To mark International Women’s Day, this introduction from a new book by NELL MCCAFFERTY plots how the ‘medieval’ treatment of Joanne Hayes in the Kerry Babies case acted as a catalyst for change
IT WAS MEDIEVAL. A group of men put a young unmarried woman on the stand and questioned her about the exact circumstances of the conception and birth and death of her newborn baby. She came from a tiny village in the west of Ireland. They had come down from the capital, Dublin. The pope had just come and gone from Ireland. The men wondered aloud if the woman had in fact given birth to two newborn babies who had been found dead in Kerry, though blood tests showed that she could only have been mother to one. The men put forward and examined for six months a theory of superfecundation, which postulates that a woman can conceive of twins by two men if she has sexual intercourse with both in the space of 24 hours. “There were times when we all thought she had twins,” said presiding Justice Kevin Lynch.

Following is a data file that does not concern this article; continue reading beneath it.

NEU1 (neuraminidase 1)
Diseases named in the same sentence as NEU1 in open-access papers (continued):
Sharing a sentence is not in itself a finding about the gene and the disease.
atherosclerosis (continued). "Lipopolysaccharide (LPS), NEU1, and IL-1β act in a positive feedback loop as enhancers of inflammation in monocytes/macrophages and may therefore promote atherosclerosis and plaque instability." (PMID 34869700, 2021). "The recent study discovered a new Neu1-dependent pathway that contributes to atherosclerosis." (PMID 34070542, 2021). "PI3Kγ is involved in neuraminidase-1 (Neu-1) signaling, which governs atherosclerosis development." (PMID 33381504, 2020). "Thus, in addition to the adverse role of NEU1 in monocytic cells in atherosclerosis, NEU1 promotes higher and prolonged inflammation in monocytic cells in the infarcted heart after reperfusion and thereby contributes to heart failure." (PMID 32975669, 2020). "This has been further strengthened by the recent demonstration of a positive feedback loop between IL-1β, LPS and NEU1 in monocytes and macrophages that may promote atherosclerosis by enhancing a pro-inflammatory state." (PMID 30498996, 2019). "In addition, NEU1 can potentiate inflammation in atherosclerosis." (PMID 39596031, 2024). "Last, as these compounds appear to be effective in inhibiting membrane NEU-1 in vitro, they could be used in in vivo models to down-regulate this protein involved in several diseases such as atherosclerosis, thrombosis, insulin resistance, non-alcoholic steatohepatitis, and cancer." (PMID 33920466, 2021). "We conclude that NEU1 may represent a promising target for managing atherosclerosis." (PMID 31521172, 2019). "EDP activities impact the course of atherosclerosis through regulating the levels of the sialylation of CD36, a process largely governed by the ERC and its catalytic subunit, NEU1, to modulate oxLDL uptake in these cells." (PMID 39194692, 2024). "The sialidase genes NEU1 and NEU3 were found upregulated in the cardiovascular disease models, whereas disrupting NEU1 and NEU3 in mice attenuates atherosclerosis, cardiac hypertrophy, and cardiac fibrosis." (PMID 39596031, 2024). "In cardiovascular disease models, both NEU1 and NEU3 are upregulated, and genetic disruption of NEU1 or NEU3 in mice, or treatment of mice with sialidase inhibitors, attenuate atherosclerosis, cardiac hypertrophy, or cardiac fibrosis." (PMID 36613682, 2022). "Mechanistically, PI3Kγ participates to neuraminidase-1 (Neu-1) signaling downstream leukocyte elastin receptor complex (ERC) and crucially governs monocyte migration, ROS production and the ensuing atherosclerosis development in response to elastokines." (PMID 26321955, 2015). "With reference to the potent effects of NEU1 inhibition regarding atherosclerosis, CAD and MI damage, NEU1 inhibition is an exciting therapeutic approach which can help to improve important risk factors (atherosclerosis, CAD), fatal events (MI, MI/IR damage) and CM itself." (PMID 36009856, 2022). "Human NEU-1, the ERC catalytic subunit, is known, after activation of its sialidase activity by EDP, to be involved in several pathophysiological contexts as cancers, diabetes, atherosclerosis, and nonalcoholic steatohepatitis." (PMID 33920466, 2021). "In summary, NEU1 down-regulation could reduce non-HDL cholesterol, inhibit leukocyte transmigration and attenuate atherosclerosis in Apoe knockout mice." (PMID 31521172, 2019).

The legal men and a succession of male doctors, psychiatrists and police officers – 43 in all – spent six months probing the young woman’s mind and body. A doctor gave the dimensions of her vagina during a previous birth. Ordnance survey maps were used to pinpoint the exact locations of the places where she had sexual congress with her married lover. The question was asked, “Did she love this man or what was he and other men prepared to do with her?” It was medieval, but it happened in 1985. The probing of the woman’s sexual history brought the men gathered around her to such a fever pitch that she collapsed. She was excused, temporarily, and could be heard retching and sobbing in the corridor.
The judge ordered that she be sedated and then brought back to testify. She gave evidence in a daze, her head bobbing off the microphone. The judge asked that her friends keep a suicide watch on her that night.